On Monday, March 4, 2019, FDA released its Final Guidance , titled “Evaluation of Bulk Drug Substances Nominated for Use in Compounding Under Section 503B of the Federal Food, Drug, and Cosmetic Act.” We blogged about FDA’s draft guidance here, which FDA published about a year ago in March 2018. As noted in that prior blog post, FDA’s impetus for re-doing – for a third time – the process for its evaluation of bulk substances was largely driven by a lawsuit filed against the Agency after it determined in the summer of 2017 to include the bulk substance vasopressin on the list – vasopressin bulk products likely would compete with Endo/Par’s FDA-approved Vasostrict. (See the Complaint filed by Endo International and Par Sterile Products against FDA and blogged about here). More to follow soon on the exciting saga of vasopressin, Athenex, Endo/Par, and FDA ….
FDA’s Federal Register Notice on the final bulks evaluation guidance states that it received about 60 comments on the revamped evaluation process. Although FDA did not address specifically in its Notice any of those comments, it did (in response to comments received and “on its own”), for example, further explain how “Congress’ limitation on bulk drug substances that can be used in compounding … helps to preserve the integrity of the new drug approval process and identified the process to request that FDA add or remove a bulk drug substance from the 503B Bulks List after the Agency has made a final determination” concerning the substance. The evaluation process itself that FDA sets forth in the Final Guidance remains unchanged from FDA’s March 2018 draft evaluation process, as shown in this comparison of the draft and the final guidances. The first consideration FDA makes in its evaluation process is whether the bulk substances is a component of an FDA-approved drug product.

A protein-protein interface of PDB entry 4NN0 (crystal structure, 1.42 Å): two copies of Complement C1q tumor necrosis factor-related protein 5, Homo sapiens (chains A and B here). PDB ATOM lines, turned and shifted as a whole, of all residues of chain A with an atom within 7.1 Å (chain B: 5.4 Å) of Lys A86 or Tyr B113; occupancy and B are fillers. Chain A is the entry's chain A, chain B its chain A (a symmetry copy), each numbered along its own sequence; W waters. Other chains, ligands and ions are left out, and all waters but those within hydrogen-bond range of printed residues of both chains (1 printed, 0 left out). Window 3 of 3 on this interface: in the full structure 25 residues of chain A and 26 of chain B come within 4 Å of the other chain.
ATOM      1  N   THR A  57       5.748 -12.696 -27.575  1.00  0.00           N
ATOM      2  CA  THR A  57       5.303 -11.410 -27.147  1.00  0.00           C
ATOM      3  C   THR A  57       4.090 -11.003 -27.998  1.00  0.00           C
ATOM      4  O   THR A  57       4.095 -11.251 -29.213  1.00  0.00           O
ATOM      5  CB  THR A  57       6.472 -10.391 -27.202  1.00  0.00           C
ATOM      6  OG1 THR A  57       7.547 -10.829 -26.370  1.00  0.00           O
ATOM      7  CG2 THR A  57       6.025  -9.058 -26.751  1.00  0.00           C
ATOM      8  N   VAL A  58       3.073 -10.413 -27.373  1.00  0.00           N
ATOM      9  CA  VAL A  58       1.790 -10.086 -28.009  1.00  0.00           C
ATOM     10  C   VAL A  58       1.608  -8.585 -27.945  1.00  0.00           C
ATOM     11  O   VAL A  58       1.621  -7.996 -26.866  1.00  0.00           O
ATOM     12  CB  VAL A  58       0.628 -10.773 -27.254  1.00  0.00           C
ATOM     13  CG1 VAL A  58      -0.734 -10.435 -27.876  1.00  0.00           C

What is somewhat disconcerting is that FDA undertook this third and final review of its bulks nomination process based on the Endo/Par challenge under the Administrative Procedure Act. FDA states its changes to the Final Guidance underscore the importance of protecting the integrity of the drug approval process, securing a safe drug supply and enhancing innovation. Notwithstanding, vasopressin, which has been used in hospitals and on crash carts for decades, was approved as part of FDA’s unapproved drugs initiative, and to our knowledge has likely resulted in a dramatically increased price for the FDA-approved drug product, which leaves a complicated issue for consumers of drug products – and FDA.